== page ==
Confessions of a female compsci
An anonymous female compsci gives us the low-down on stereotypes, social butterflies and well-meaning supervisors.
“You know it’ll be just like your physics practicals in school, a massive sausage fest”. To be fair to my mother, she wasn’t wrong. Now that two terms have past, here are the main things I’ve learnt as one of the few girls studying computer science at Cambridge:
People always seem shocked I do computer science when I first tell them
“Oh, sorry for assuming you were going to study English, you do look like an arts student”, family friends would constantly retort. A little context: I’ve always cared about fashion, and clothes meant a lot to me when I was younger. So no, I don’t rock up to lectures in khakis and a fleece, looking like I’ve just completed a Duke of Edinburgh expedition. I like my Topshop and my Gap too, you know.
I’ve come to embrace this stereotype though. After a whole oneway conversation of the minutiae of brute forcing equations, suddenly they’re not so surprised I’m nerdy after all. That’s the fun part.
Our supervisors love us
This has its positives and negatives. All of my supervisors are very supportive. They tend to be a bit more interested in your progress than everyone else’s (whatever happened to equality by indifference, anyone?), and you know they will never forget your name when everyone else in the lecture theatre is a guy.
They’ll occasionally question why us girls haven’t signed up for the every supervision together. I spend time with the guys just as much, so why should I?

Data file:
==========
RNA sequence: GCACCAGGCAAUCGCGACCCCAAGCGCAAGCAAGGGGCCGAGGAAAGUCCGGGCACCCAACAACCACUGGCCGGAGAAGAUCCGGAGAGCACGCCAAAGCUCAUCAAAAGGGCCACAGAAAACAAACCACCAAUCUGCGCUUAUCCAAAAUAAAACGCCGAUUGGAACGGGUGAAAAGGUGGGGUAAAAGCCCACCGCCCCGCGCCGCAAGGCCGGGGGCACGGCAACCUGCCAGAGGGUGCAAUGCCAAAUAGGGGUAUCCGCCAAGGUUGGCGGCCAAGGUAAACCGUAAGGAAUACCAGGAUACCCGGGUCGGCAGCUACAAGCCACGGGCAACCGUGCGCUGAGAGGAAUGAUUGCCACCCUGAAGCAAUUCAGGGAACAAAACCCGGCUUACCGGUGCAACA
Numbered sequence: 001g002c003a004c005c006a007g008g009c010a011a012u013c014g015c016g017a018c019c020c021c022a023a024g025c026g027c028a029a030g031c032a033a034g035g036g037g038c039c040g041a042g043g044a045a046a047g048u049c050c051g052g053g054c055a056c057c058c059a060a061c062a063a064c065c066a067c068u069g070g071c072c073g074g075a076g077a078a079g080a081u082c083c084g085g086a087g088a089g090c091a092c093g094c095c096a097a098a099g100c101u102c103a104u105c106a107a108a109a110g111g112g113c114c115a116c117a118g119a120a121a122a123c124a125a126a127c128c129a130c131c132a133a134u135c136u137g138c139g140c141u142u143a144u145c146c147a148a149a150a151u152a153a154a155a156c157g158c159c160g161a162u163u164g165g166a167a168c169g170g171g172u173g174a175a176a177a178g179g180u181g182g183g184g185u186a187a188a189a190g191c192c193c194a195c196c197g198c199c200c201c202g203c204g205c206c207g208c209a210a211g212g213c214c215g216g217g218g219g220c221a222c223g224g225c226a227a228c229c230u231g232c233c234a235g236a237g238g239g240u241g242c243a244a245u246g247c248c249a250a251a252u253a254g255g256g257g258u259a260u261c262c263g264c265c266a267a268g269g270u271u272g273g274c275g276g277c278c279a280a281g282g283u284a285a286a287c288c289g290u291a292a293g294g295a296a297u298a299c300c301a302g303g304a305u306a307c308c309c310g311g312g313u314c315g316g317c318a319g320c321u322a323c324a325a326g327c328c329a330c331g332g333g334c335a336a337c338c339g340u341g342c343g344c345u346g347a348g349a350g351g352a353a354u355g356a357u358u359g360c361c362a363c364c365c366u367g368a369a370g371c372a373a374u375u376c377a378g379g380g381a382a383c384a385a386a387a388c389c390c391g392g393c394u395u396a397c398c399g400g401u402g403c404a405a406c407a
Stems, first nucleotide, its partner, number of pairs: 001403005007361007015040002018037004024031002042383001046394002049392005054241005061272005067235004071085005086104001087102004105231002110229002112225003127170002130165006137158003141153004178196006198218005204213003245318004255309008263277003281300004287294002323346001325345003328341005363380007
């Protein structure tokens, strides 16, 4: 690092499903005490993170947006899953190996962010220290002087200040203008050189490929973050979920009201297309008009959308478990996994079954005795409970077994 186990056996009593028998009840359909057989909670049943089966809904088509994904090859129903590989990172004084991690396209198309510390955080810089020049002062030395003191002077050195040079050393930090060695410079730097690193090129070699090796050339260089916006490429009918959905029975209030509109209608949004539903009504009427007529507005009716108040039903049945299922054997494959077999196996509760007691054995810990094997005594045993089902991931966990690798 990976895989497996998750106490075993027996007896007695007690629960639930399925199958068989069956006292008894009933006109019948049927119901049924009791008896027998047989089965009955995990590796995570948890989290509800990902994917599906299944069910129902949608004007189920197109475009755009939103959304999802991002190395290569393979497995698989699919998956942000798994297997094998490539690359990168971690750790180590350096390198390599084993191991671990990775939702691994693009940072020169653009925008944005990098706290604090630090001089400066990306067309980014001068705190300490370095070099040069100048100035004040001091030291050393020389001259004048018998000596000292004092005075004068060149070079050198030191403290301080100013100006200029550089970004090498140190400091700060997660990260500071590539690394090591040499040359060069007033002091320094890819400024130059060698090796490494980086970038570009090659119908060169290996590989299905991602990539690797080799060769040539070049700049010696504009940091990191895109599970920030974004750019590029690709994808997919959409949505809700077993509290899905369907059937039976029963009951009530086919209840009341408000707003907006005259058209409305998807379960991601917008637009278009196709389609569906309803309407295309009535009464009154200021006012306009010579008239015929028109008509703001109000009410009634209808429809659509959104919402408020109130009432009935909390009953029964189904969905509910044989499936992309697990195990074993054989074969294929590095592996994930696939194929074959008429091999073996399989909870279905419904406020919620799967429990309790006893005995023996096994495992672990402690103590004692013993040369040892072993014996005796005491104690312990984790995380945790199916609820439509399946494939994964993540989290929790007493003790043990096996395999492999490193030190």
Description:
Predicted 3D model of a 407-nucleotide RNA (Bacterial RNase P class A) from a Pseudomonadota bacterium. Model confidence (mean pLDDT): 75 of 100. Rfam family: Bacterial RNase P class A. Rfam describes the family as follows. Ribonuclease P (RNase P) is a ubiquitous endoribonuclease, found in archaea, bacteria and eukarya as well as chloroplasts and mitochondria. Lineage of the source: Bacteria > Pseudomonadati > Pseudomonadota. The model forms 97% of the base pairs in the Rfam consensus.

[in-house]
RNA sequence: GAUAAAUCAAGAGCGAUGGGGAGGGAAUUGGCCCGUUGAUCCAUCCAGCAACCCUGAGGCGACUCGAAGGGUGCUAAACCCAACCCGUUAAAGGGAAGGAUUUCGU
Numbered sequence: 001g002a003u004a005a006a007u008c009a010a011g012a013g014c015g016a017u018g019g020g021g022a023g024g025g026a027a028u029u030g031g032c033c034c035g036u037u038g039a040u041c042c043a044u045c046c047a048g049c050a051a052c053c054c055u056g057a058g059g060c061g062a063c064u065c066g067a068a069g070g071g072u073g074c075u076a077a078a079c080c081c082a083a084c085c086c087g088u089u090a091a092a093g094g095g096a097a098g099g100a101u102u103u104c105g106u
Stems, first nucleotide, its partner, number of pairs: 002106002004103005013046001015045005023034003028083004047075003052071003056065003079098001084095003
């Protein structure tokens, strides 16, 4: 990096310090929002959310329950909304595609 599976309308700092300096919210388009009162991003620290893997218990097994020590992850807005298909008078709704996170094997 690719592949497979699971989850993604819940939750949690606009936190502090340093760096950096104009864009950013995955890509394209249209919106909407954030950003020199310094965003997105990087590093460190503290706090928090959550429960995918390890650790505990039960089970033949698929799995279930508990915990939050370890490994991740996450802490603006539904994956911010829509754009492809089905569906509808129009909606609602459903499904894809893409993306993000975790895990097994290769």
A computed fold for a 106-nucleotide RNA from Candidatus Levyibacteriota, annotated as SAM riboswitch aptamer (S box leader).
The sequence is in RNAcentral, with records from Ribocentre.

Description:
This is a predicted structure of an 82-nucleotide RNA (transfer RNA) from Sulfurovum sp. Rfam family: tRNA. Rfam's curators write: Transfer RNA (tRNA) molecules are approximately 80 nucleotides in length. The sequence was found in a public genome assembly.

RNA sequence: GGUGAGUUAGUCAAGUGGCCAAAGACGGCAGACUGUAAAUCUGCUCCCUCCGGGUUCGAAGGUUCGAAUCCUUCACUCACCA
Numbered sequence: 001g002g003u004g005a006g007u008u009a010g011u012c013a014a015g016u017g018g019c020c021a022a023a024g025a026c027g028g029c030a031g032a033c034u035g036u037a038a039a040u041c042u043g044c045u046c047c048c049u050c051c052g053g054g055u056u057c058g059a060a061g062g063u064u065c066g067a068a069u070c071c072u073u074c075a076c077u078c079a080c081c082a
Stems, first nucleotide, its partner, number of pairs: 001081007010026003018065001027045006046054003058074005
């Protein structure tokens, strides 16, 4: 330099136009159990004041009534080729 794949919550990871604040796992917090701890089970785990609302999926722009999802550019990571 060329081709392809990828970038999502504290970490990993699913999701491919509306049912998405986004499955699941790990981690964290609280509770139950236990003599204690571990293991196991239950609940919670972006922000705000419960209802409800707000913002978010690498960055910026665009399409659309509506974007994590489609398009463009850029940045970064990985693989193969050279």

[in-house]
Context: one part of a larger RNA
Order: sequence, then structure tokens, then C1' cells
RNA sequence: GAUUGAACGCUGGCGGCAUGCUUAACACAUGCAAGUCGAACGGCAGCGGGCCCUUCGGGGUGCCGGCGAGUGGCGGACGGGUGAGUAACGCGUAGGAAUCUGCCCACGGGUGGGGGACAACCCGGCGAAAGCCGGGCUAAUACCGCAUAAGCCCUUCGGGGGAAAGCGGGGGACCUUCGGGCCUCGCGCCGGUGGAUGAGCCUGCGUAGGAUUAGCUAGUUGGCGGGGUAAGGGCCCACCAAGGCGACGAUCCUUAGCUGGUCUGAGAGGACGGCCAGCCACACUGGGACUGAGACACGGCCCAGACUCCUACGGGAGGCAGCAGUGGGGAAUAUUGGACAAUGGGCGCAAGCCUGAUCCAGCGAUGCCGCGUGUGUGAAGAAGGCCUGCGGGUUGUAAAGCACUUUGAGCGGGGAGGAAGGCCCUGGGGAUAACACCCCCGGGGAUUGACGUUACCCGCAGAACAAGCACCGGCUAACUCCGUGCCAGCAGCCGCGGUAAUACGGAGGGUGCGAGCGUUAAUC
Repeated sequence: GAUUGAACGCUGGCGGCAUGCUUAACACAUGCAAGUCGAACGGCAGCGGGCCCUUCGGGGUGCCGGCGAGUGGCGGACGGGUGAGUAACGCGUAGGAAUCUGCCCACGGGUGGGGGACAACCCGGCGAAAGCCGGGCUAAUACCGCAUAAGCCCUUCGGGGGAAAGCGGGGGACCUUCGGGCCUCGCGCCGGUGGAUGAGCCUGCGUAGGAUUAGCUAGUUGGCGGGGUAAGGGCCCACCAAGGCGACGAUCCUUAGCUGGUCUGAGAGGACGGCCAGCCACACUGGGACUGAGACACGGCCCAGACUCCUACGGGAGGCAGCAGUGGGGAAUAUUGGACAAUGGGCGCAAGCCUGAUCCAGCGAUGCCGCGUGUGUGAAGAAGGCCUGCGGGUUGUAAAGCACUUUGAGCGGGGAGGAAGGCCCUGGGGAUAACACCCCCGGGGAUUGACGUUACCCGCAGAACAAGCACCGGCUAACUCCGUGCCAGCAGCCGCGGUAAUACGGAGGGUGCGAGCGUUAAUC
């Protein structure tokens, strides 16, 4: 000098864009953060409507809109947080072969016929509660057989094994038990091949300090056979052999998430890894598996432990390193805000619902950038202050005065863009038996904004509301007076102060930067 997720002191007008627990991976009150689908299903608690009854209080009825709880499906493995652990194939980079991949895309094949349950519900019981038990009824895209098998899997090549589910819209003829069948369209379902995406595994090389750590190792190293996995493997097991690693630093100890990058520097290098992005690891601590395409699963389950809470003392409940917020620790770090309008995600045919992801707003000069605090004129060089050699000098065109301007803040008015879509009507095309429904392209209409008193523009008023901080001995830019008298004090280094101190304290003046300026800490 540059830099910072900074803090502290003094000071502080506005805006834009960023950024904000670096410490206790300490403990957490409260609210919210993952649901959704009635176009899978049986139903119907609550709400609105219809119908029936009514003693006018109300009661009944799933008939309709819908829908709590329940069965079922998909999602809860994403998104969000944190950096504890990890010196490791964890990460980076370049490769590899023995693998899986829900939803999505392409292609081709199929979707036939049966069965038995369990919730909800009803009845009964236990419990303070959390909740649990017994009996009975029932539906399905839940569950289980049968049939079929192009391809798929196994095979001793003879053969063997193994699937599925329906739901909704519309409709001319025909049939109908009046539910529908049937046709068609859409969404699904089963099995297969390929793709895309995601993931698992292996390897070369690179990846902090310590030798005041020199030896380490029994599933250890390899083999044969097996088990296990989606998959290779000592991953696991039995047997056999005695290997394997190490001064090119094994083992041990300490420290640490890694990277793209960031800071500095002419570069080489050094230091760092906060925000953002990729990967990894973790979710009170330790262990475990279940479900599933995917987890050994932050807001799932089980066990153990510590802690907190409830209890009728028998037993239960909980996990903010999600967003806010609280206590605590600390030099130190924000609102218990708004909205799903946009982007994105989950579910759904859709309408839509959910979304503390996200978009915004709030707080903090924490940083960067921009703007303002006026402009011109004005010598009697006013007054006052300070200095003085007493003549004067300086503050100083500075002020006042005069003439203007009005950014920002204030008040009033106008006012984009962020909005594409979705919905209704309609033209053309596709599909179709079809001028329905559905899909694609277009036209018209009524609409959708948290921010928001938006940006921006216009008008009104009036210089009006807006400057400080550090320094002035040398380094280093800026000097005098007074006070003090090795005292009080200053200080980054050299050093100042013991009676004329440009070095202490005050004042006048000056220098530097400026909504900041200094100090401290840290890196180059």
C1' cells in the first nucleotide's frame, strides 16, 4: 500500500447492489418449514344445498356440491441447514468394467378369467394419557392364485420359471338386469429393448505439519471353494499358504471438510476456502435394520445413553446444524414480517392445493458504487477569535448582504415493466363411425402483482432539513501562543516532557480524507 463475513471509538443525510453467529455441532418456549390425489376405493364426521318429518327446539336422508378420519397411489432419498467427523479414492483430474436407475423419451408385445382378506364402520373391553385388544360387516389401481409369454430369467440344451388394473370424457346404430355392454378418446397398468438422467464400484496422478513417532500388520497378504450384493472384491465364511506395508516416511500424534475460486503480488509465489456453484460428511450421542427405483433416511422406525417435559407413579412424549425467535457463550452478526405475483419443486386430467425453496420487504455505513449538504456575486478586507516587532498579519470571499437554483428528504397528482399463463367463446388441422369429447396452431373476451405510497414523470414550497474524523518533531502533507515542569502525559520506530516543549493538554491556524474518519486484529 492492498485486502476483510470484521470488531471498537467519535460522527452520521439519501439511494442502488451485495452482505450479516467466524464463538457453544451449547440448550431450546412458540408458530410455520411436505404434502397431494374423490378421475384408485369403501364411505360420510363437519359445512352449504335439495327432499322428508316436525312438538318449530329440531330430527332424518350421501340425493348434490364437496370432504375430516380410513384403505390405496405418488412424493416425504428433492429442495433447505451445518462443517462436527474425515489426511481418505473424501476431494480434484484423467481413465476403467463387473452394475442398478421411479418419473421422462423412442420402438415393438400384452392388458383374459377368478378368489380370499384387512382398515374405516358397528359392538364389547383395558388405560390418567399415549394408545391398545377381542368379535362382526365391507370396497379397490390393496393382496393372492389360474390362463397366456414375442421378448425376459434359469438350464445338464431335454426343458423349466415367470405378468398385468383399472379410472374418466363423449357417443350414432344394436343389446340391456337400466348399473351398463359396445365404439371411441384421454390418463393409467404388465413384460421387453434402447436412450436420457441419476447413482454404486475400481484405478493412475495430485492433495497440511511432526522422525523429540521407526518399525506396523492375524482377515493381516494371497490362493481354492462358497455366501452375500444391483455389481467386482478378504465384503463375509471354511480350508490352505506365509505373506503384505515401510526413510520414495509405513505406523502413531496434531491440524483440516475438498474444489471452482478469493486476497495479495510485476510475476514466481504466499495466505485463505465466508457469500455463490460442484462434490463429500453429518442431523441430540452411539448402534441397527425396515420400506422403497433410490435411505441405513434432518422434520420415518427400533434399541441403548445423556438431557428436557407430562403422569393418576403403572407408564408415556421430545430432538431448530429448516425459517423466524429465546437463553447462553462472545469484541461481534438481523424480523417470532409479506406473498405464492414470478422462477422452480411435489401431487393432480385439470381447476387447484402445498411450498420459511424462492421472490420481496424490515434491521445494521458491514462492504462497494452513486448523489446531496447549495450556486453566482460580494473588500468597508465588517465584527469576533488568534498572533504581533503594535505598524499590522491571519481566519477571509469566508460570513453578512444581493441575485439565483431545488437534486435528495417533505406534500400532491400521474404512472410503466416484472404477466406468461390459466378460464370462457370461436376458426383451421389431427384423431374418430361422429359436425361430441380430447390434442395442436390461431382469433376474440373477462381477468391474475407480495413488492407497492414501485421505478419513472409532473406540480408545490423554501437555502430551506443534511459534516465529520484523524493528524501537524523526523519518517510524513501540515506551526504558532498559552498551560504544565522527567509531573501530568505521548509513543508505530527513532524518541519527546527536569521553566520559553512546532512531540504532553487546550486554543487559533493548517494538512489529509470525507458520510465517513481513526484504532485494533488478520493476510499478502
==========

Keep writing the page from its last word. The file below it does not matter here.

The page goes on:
And it goes without saying that we’re a pretty rare species
In my year there are around 100 people, but just under 15 girls, so some colleges don’t have any at all. Being so few in number does have its perks, though. I practically have a bathroom stall to myself, given how low the girl’s toilet stall to student ratio is.
As a year group, we’re actually pretty sociable
At formals, we do retreat to our iPhones more quickly than others when the conversation runs dry. Sure, some of my friends are just like Moss from the IT crowd, but it simply isn’t true that we just code for 20 hours a day. We’re always having subject formals, celebrating each other’s birthdays, and swapping with each other. Sometimes I feel like we have to overcompensate for the stereotypes a bit, but we do end up having just as much fun as everyone else.
Every Compsci has a creative hobby
Coding-brain is such a thing, so painting on the side has become a really great escape. It’s weird to think that for compscis, having that creative outlet becomes even more essential. One of my friends has basically become a professional photographer, if anyone wants a photoshoot on the meadows of Grantchester.
The guys do okay with girls
Of course, we’re always going to joke that none of the guys have girlfriends. There’s certainly not that much room for inbreeding, after all, given the basic problem with the maths, even when we take all the gay guys into consideration. So, yeah, it is a bit of a sausage fest, but lots of the guys do have girlfriends.
Besides, we’re always joking that we probably shouldn’t end up together anyway: our children probably would just be addicted to World of Warcraft.
Compsci college marriages can get… interesting
As expected, these don’t always go down too well. Two second year compscis I know at another college are married and they ended up having four college kids, except only two of them were on Facebook, and only one of them showed up to meet them as agreed. I don’t think they got further than discussing binary the first time they met them.
And, of course it’s all worth it for that Google internship. They are just as amazing as people think they are, with all the free gourmet food and foosball you could ever wish for. I’ll keep dreaming I’ll land one so I don’t have to spend all my free time working on my pipe-dream startup.
All of the big tech firms are making a concerted effort to recruit women at the moment, so fingers crossed.